China’s State Council Information Office held a press conference on Tuesday, focusing on reform and opening up and intellectual property right (IPR) development.
Deputies of IPR protection were invited to the conference, sharing their own experience and stories, and introducing China’s historic achievements made in IPR development to both domestic and foreign journalists.
China’s patent development started from 1978, said Yin Xintian, former Director General of Legal Affairs Department at the National Intellectual Property Administration. The country had made remarkable achievements on IPR development during the past four decades of reform and opening up, he added.
By 2017, China has been the world’s largest invention patent applicant for the seventh year in a row. The average time for invention patent examination in China is reduced to 22 months, faster than that in the US and Europe.
American Chamber of Commerce in the People’s Republic of China said in a 2016 report that 91 percent of the US enterprises surveyed acclaimed China’s efforts on IPR protection in recent five years. China’s achievements in this regard are obvious to all.
Wu Handong, former President of Zhongnan University of Economics and Law introduced that Chinese people had no idea of IPR 40 years ago. The term was not even included in China’s law dictionaries in the 1990s, he added.
But now, IPR had become a buzzword among the people and a keyword at workplaces, Wu explained. The awareness of copyright, brand and patent protection enjoys popular support now, as China has nurtured an environment where innovation is more and more encouraged.
Wu, quoting Dr. Arpad Bogsch, the former Director General of the World Intellectual Property Organization (WIPO), said that China had accomplished in just 20 years what the western countries had achieved in two centuries, drawing attention of the world.
China issued the Patent Law in March, 1984, the first of this kind since the country was found, Yin noted, adding that the law had later gone through three amendments.
He further explained that the draft of the fourth amendment to the law was passed on Dec. 5 by the State Council and would be submitted to the Standing Committee of the National People’s Congress for approval. It was a latest version, he said.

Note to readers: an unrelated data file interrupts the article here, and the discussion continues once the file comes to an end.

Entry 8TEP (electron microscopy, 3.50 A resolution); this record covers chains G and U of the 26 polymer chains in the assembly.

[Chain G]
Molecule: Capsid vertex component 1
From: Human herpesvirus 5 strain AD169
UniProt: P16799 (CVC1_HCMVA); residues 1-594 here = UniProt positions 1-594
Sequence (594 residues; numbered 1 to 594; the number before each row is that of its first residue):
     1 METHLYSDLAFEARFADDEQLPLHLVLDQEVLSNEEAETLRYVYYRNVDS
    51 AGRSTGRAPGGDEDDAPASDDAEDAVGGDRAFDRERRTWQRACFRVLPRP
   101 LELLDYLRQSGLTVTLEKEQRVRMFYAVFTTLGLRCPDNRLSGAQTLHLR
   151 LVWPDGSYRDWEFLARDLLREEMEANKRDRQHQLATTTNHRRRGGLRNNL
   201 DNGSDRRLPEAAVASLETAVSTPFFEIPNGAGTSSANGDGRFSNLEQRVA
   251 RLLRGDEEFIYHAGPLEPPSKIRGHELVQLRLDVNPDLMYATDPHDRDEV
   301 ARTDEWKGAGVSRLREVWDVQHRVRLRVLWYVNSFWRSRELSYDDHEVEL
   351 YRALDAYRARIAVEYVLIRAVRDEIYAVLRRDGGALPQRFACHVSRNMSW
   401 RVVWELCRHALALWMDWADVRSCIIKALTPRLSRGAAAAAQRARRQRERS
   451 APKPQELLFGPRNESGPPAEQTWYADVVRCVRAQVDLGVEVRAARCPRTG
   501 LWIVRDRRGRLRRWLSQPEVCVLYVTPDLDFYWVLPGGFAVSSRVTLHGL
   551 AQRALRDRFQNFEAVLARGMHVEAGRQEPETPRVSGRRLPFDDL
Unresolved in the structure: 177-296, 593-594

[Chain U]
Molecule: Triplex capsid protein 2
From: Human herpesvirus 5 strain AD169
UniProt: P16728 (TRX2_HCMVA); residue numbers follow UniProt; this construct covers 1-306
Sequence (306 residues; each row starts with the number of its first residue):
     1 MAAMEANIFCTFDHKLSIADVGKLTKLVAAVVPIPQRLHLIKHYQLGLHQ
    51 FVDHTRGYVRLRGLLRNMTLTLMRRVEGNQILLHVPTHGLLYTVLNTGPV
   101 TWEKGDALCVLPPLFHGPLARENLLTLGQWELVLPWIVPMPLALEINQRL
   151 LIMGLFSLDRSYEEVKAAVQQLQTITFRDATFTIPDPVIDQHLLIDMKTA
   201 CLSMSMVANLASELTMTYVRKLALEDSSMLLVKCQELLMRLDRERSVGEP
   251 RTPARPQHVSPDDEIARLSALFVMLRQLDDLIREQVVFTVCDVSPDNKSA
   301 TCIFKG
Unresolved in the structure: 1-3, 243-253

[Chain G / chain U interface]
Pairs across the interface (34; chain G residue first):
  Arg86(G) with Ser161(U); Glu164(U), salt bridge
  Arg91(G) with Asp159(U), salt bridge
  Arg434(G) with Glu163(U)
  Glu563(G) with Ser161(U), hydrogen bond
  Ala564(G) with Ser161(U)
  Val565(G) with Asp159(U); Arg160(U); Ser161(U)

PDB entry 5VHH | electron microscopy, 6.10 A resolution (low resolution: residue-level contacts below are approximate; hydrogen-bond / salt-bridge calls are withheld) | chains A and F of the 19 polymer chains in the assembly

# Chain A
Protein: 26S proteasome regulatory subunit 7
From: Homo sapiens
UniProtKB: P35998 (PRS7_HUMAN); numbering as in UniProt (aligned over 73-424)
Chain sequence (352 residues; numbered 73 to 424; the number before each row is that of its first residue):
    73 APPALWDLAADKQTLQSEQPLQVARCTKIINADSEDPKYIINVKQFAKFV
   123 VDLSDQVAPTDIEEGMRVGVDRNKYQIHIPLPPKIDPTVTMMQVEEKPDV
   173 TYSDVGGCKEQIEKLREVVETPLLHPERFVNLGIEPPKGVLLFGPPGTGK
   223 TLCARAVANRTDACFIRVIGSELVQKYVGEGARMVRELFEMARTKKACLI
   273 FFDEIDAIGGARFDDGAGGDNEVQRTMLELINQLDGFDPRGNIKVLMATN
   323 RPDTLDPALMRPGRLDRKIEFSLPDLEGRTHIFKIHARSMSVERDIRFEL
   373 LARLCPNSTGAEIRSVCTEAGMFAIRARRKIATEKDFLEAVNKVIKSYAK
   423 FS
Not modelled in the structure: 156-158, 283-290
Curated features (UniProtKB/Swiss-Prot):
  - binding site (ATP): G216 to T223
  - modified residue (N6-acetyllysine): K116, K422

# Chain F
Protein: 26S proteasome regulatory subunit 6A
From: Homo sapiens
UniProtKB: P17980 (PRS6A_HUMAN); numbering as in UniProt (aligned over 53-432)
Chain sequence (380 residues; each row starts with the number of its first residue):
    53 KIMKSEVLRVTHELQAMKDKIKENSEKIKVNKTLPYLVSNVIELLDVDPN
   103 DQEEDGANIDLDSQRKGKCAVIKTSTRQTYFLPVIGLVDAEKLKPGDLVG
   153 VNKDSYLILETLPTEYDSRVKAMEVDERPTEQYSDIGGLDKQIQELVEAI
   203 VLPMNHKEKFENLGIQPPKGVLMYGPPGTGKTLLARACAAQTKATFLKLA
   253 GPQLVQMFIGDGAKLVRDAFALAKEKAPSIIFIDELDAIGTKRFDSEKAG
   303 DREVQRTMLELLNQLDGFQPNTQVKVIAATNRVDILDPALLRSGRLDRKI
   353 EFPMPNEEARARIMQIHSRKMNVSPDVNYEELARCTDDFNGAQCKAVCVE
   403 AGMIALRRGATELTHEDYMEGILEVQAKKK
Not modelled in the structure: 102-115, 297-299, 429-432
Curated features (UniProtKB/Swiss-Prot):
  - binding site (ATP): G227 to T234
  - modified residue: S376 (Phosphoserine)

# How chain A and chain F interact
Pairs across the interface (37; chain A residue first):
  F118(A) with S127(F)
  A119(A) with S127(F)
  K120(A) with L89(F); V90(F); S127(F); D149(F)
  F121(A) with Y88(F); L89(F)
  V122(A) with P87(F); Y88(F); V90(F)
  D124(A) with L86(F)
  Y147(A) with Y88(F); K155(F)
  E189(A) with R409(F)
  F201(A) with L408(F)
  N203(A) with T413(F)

Yin disclosed that the draft amendment would toughen the punishment for intellectual property infringements by substantially increasing the compensation for patent right infringements and the penalties on patent counterfeiting.
Furthermore, accused infringer shall shoulder the burden of proof and provide related materials during the patent infringement litigation. The internet service provider who failed to prevent infringement in a timely manner should also assume joint liability, said Yin.
In addition, the amendment also stipulated that the inventor or creator of a service invention should share the benefits generated through the invention so as to foster enthusiasm for creation, Yin said.
Protecting IPR is to protect innovation. As Chinese President Xi Jinping noted, IPR protection was the centerpiece of the system for improving property rights protection, and it would provide the biggest boost to enhancing the competitiveness of the Chinese economy. Stronger IPR protection was the requirement of both foreign enterprises, and f Chinese enterprises, Xi said.
Now China is gearing up to build itself into a stronger country regarding intellectual property. It has more determination to protect IPR and will generate more energy for creation and innovation.
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